Technodazzle was on display at the famous annual ceBIT international technology exhibition in Germany in March, often vying with usability. A recent study suggests manufacturers with profits on their mind would do well to let usability win.
Navigation devices have come into the fore – 10 million were sold in 2007, according to distributor Ingram – and at the 2008 ceBIT they were in center place. A Washington Post article about the show said manufacturers presented devices with new software functions to make them easier to use. These include more realistic illustrations of the road ahead, and better advice on which lane to take when approaching complex intersections.
New models unveiled at ceBIT by Navigon and TomTom feature an overlay of colored arrows or lines on a perspective view of the intersection ahead to indicate lanes that lead in the correct direction. Drivers also see on-screen representations of the actual road signs to follow as an additional cue.
The article pointed out that some makers are struggling with the usability of their products, and it named Syngic. To indicate the best lane to use, the Sygic navigator shows a series of small arrows tucked into the corner of the map view, colored green for the correct lane and white for others. The article noted that is was not easy to distinguish the lights at a glance — especially on the small display of a mobile phone.
Mapfactor, which offers the Actis 3 and Actis 4 GPS receivers and also offers its Navigator software for PCs and PDAs, also highlighted the road signs drivers should follow. It indicated bad lane choices by tiny red dots on a small grid beneath the map view. The article noted that these were hard to pick out at a glance.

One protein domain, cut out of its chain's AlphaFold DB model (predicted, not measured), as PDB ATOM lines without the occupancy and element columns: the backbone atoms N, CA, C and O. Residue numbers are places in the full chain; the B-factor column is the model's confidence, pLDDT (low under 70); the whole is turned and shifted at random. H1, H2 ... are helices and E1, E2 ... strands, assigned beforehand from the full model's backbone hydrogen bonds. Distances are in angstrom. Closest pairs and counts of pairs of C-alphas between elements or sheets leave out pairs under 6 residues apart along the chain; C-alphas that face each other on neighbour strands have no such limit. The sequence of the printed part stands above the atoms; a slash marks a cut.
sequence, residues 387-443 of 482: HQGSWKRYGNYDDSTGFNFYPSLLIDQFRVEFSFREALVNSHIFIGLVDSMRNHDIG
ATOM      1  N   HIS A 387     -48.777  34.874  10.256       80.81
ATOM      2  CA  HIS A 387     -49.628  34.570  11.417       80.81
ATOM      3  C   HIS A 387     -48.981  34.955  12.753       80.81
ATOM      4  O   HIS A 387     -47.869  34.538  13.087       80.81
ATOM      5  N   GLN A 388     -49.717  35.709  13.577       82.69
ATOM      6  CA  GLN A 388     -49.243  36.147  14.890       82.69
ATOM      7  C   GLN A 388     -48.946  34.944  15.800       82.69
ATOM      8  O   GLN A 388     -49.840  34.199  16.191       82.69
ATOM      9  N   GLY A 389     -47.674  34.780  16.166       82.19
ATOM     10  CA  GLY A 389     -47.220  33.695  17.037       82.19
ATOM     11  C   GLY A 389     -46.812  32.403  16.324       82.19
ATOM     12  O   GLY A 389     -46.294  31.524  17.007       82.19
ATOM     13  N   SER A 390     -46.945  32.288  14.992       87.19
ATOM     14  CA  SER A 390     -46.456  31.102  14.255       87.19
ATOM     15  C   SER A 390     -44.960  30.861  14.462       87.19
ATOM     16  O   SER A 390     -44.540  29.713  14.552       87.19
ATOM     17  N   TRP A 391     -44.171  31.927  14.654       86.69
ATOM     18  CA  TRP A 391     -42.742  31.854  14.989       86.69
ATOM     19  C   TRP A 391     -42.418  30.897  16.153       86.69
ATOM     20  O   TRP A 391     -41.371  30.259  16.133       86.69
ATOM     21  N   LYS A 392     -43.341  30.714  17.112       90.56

CeBIT featured many other types of high-tech products, and each is likely to be rated for usability at several points in its life. One manufacturer, MeMo, advocates evaluating usability well before a product reaches retailers’ shelves. It makes software that “enables automated usability tests at an early stage of development, without the involvement of real test persons,” according to its brochure. “Later, expensive corrections can thus be avoided right from the start, and there is also a positive effect on the results of conventional usability tests.”
A recent study conducted by venture capital firm Sand Hill Group and consulting company Neochange suggests that usability testing, whether automated or accomplished by humans, is likely to pay off in profits for software manufacturers.
In an article in March about the study, technology magazine InformationWeek noted that software companies try to drive interest in their offerings through steady upgrades to features and functionality. When it comes to realizing the value of a deployment, the study found software functionality barely mattered to consumers. As cited by 70 percent of 159 respondents, a user community’s effective adoption of the software was by far the top-ranking factor for realizing value. Sixteen percent of respondents ranked organizational change and 13 percent cited process alignment, while just 1 percent ranked software functionality as the top factor for realizing value.
Sources: CeBIT; Washington Post; Information Week